One common refrain of educators (and others) who teach organic chemistry is “don’t memorize! understand what’s going on”. For someone who is new to studying the subject, understanding what that phrase actually means is not always clear. People who want a clearer idea of what “understanding” versus memorization actually means in practice can refer to Arrow Pushing in Organic Chemistry – An Easy Approach to Understanding Reaction Mechanisms by Daniel E. Levy (Wiley, 2008). The essential premise of this book is that most reactions in organic chemistry can be reduced to the study of interactions between organic acids and bases. This includes the skills of analyzing molecules to determine the most acidic proton in a molecule, the most reactive sites, the best reactants (nucleophiles and electrophiles) and predicting products. What Dr. Levy has set out to do in this book is to lay out a strategy for understanding organic chemistry based on the general principles of electron flow.
Levy begins the book by saying that when he was learning organic chemistry, he followed what everyone else did: made an endless list of flash cards listing specific chemical reactions and their names. However he found that:
…this strategy did not work for me as I quickly realized that memorization of reactions did not provide any deductive or predictive insight into the progression of starting materials to products and by what mechanisms the transformations occurred…. it was not until I abandoned the memorization strategy that I began to do well in organic chemistry and develop a true appreciation for the subject and how the science benefits society. “
What is Arrow Pushing?
Arrow pushing is a technique used to show the conceptual pushing of electrons. It can be used to show both homolytic and heterolytic cleavage, although the focus here is on heterolytic processes. Electrons flow from areas of high electron density to low electron density, much like current in a wire. These areas of high and low electron density are introduced through the presence of groups bearing heteroatoms (called functional groups). The ultimate driving force for this polarity is the electronegativity of the heteroatoms. Nucleophiles are reagents that have an affinity for positively charged species or electrophiles. Nucleophiles form chemical bonds at sites of partial positive charge through donation of their electrons. This generally results in the need for the starting compound to release a leaving group, which is a component of a chemical reaction that detaches from the starting material.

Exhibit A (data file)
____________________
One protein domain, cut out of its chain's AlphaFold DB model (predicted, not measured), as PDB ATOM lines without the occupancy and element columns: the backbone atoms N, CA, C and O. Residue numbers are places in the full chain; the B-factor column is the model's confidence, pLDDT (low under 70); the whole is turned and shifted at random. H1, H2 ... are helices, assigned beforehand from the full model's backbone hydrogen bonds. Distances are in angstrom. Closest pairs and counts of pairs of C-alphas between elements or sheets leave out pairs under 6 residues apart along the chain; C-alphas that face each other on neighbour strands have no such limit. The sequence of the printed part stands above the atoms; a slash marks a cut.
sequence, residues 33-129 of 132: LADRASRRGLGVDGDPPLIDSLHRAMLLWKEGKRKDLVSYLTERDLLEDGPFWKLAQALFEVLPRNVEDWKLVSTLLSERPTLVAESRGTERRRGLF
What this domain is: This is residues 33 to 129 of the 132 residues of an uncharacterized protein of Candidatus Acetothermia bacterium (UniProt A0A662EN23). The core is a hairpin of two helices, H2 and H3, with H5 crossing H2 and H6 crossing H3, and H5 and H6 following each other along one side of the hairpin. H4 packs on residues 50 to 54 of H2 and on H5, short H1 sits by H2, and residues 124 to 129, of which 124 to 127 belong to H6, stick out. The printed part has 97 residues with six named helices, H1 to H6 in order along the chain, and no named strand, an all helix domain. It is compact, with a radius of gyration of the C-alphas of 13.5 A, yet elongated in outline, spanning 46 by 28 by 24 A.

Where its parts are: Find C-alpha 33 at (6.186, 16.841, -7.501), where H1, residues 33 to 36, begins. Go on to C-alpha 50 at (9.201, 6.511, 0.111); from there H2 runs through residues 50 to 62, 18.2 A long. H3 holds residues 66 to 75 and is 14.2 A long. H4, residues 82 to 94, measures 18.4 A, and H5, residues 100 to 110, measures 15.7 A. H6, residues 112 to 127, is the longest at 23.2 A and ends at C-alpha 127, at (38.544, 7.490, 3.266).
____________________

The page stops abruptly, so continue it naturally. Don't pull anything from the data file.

An acid is a molecule that liberates hydrogen ions. Acid dissociation is an equilibrium process that results in the formation of two ionic (charged) species, a proton and an anion. The position of the equilibrium is measured by a term called the acid dissociation constant, or pKa. The degree to which a species is acidic is dependent on the stability of the anion (A- ) that forms during dissociation. There are several important factors dictating the stability of the anion. Among these are polar solvents (which can stabilize anions through charge-charge interactions), inductive effects (which will stabilize or destabilize the negative charge of the anion), and resonance (which stabilizes the anion through delocalization of the negative charge).
Bases and Nucleophiles
Bases are molecules that have an affinity for protons. In order for an acid base reaction to occur, the conjugate acid of a given base must have a pKa value higher than the pKa value associated with the proton of interest. Besides anionic species, atoms and functional groups that possess lone pairs (such as amines and alcohols) will also have measurable basicity. Although some of these species may not be practical as bases (e.g. the oxygen of carbonyls) the basicity of these lone pairs can be important in helping to activate neighboring atoms toward nucleophilic attack.
Most bases are generally able to function as nucleophiles, which are species that have an affinity for positive charge. The degree of nucleophilicity of a given molecule is dependent on several factors, including its basicity, as well as its polarizability, steric factors, and solvent effects. Finally, leaving groups are the molecular fragments that detach from the parent molecule during the course of the reaction. The trends which apply for nucleophilicity roughly apply to leaving groups in the reverse direction. In particular acidity trends are important for assessing leaving group ability. Generally speaking, the weaker the conjugate base, the better the leaving group.
SN2 Substitution Reactions
In the SN2 reaction a nucleophile displaces a leaving group, generating a new molecule. SN2 reactions proceed with inversion of configuration at carbon. In assessing whether a given SN2 reaction will occur, note that SN2 reactions will proceed when incoming nucleophiles are more nucleophilic than their leaving groups. When identifying sites where SN2 reactions can occur, the following criteria should be met: 1) SN2 reactions occur at tetrahedral carbon atoms 2) SN2 reactions occur at molecular sites bearing the greatest degree of positive charge 3) SN2 reactions occur at sites that are sterically accessible to the incoming nucleophile (that is to say, the rate decreases in the order methyl > primary carbon > secondary carbon > tertiary carbon). Finally, if a partial positive charge on a carbon can be delocalized through resonance, a special type of substitution reaction called the SN2′ reaction can occur.